While peaceful, the protest was nevertheless bold and dynamic. It drew the attention of media outlets that sent reporters to Wukan. Residents still felt optimistic that their voices would be heard by the central government if the media reported the truth. In the words of local resident Zhuang Songkun, “The central government takes care of the people, it’s the local officials who’ve lied to the central government about their misdeeds. The central government is our protector.”

Roughly a week later, the city and town governments began a heavy-handed crackdown to “maintain stability.”

On 3 December, Zhuang Liehong, the 28-year-old son of Zhuang Songkun, was abducted by plainclothes police while attending a friend’s wedding in Shunde District, Foshan City. This was soon followed by the abductions of Zeng Zhanliang, Xue Jinbo, Zhang Jiancheng, and Hong Ruichao, all of whom had been active in village assemblies and meetings. Additionally, Xue was one of the 13 popularly elected council members and had strong support from the villagers–which led him to serve as the council’s deputy chairman.

According to the authorities in Lufeng City, these people were criminal suspects for “malicious damage” and “obstruction of official duties” during the 21 September protest. A public notice issued by the Shanwei City Government on 9 December further gave the incident political undertones, with Shanwei party secretary Zheng Yanxiong accusing “people from the outside” and “foreign agents” as “agitators” who “perverted the nature of things.” He also labelled Wukan’s provisional representative council as an “illegal organisation” and called for a crackdown in the name of “fighting organised crime.”

This was all too familiar rhetoric from government officials and seemed to foreshadow brutal retaliation from the authorities. Yet on 11 December, things took an outrageous turn. 

On that day, the government notified Xue Jinbo’s wife, then 47 years old, and his daughter that Xue had suddenly died, a mere two days after he was secretly abducted at noon on 9 December.

The official cause of death was “sudden heart failure,” which was strongly refuted by Xue’s family. The eldest daughter, Xue Jianwan, insisted that his father had no history of cardiac disease. The Shanwei Public Security Bureau showed Xinhua News Agency reporters medical records obtained from Xue’s family, which showed that Xue suffered from acid reflux, asthma, chronic gastritis and rhinitis–but no heart ailments.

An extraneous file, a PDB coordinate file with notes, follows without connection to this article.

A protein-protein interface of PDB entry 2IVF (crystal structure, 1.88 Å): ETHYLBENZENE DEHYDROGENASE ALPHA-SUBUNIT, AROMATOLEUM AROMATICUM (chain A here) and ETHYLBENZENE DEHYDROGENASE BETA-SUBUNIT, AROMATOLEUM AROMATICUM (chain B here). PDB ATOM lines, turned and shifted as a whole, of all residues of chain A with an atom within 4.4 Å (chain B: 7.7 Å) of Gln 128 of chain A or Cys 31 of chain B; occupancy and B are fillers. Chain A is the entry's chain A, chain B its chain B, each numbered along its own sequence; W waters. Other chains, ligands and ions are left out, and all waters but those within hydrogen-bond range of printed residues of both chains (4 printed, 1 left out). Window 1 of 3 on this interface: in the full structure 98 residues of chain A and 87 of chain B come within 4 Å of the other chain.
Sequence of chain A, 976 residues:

The local Shanwei TV station broadcast an interview with Wang Daoliang, director of the emergency room at Shanwei Yihui Foundation Hospital, who claimed to have been involved in resuscitating Xue. In Wang’s words, “The patient’s chest, abdomen, and head showed no signs of external injury, no blood, and no bruises.” His account further angered Xue’s family. 

While identifying Xue’s body at the morgue, his daughter Xue Jianwan and nephew Xue Ruiqiang saw that his head was swollen. His chest, back, arms, and feet all had visible injuries and bruises. During the process, minders forbid them from taking their phones inside or taking photos. Xue’s family was convinced that he had been tortured, and they questioned the real cause of death.

The prosecutor’s office in Shanwei commissioned the forensic science centre at Sun Yat-sen University to examine the body. Their report said that the body had large patches of postmortem lividity, but no conspicuous wounds. The report failed to mention Xue’s head, only that Xue showed signs of sudden death, but a full autopsy would be required to determine the true cause of death.

For the villagers it was simple: he went in alive but came out dead. Furthermore, Xue Jinbo was one of the village’s 13 representatives, popularly elected by its 47 family clans and 13,000 residents, and he served as the deputy chairman of the representative council. His death meant that the government aimed to stamp out the village’s collective will, and thus led to even more resistance.

This resistance was partially out of fear, but also out of anger.

Cries of resistance

The death of Xue Jinbo led the families of the other four abducted villagers to worry about their safety, and the village to worry about the rest of the council representatives, who were said to have been “blacklisted” for arrest by the authorities.

“Yang Semao is the one who’s now in greatest danger, also old Mr Lin and Zhang Jianxing aren’t safe either,” a villager said. “Now everyone knows, you go in alive but you’ll come out dead!”

Yang Semao is the chairman of the provisional representative council, and he is in the prime of his life. The 67-year-old Lin Zuluan is in charge of proceedings in the village, while Zhang Jianxing, 20, is one of the “hotblooded youths” tasked with coordinating “internal security,” and would often be seen recording footage with a video camera and walkie-talkie in hand. For the first two months, grassroots efforts exemplified by the forces of the council, old Mr Lin, and the hotblooded youths kept the village running.

When talking to iSunAffairs, many villagers were keen to stress that they weren’t just a “fringe group.” These included brothers Li Junhong and Li Junhao; Cai Yifeng and his son; Lin Yuanzhi, who returned from Guangzhou specifically to lend his support; Chen Suzhuan, who openly cried at memorial services; and the barely educated Hong Peixing. Resident after resident repeatedly emphasised that “Xue Jinbo and the others are innocent” and “this is the collective will of the entire village.” They were all willing to go on record with their names, because “we have done nothing wrong.”